Speaker 2 we yeah, I we just talk about how much of the relationship. So, you know, I just want to reiterate. Yeah. James Brown's mother, Mary, his father

Speaker 1 paid off his debts. I know. And then he lived. Yes. A child.

Speaker 2 Yep. Yep. In many ways it was really. Yep. You remember the Chicken Jilly's story? Yes. He got

Speaker 1 sick. He was sick in bed and he just loved chicken jelly as a kid. He was really sick. Right.

Speaker 2 Malaria or cholera. Yeah. And basically the only way to keep

Speaker 1 down was this chicken jelly. Right. Right. Superb chicken celly.

Speaker 2 Yeah. Which basically, you

Speaker 1 know, had a chicken the age of three. He was in bed with malaria.

Speaker 2 Yeah.

Speaker 1 So the truth be known, that was not only a great cook, but after Mrs. Berard sold her guest house, let moved in with them and helped cook for the family. And that was like another second dad to James Beer, probably the only dad because his dad really wasn't very involved in his life. He and Mrs. Beer led separate lives and let took him under his wing and I think also helped foster his love for food and cooking. He was once when James Beard was three years old and in bed with malaria, let made this chicken jelly the James Beard talks about in the first pages of his book. And he says there is nothing equal to that. And while we may not be fans of Chicken Jelly, James Beard was and let me read it for you.

Speaker 2 What do you what's your opinion on it? Tell us how you came to be.

Speaker 1 Well, I always had to work and make a living. I mean, like James Beard's mother, I've been a working mother ever since I had my well before I had my daughter. But I had been working full time for Weight Watchers and I worked full time in many different jobs, working 13 hour days, doing marketing and trying to get people to buy things they didn't need. All the while, in my free time cooking, reading about food, thinking about food, magazines, books, and I got to a certain point where I realized that life was too short to not spend it doing what I love. And so at the age of thirty three, I applied to the Culinary Institute of America and I had there were there were tons of layoffs at Weight Watchers International where I was working. They were laying people off all the time and I was just kind of waiting on me next. And my turn came. I got laid off and with that I said thank you, I'm going to the Culinary Institute of America and followed my passion. So I have a lot in common because she was in hospitality and hospitality and single mothers, single mother. And yes, some of my vendors say I'm a little tough. I really care about quality. So I really feel simpatico with her and fierce and fearless. Yeah, that's me.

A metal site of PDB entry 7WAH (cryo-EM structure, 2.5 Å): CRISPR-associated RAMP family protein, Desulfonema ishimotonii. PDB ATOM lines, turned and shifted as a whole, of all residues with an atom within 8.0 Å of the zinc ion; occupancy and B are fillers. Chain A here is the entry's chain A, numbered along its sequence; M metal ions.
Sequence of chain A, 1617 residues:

Speaker 2 What were you

Speaker 1 doing? I went from ninety three to ninety five. I graduated in ninety five and you know I like her. I just there's so. Much I just really see myself in her, I really care about the quality of the produce, I really care about the quality of the food I serve to my guests. And that's exactly what she was doing then, and that's what she raised when she raised James Beard.

Speaker 2 Have you and I know what you guys do,

Unidentified this of history that you learned at CIA. One of the things I kind of want to talk about is the history of the restaurant in America.

Speaker 2 Well, let's let's touch on this. One thing we talk about briefly is prohibition, right. And how prohibition really ruined the restaurant industry

Unidentified in this country for. The duration of. Of Prohibition and. Because James will tell the story about he was everything they were going to

Speaker 2 close and their patrons basically begged them to stay open because I guess back in the day you get a free turkey sandwich if you bought a beer. So, you know, everyone would eat turkey sandwiches. And then they were like, well, we got to close because the kids there anymore. And they were like, we'll just sell the turkey sandwiches.

Speaker 1 And that's just like people's their

Speaker 2 turkey dinner Thanksgiving. Yeah, kind of thing was born, right. Of course, it's still going on today.

Unidentified You know that idea that.

Speaker 2 The modern restaurant. Existed at the turn of the century, but when prohibition came, much of that industry was decimated.

Speaker 1 Oh, OK. I didn't know that

Speaker 2 it wasn't really

Unidentified until after World War Two. To see restaurants get back on their feet and 39 votes

Speaker 2 fair, of course, brought the all to New York of the second age

Unidentified of the great restaurant. There's a lot for.

Speaker 1 I really don't I can't speak to Prohibition, I don't really know. I don't know

Speaker 2 what I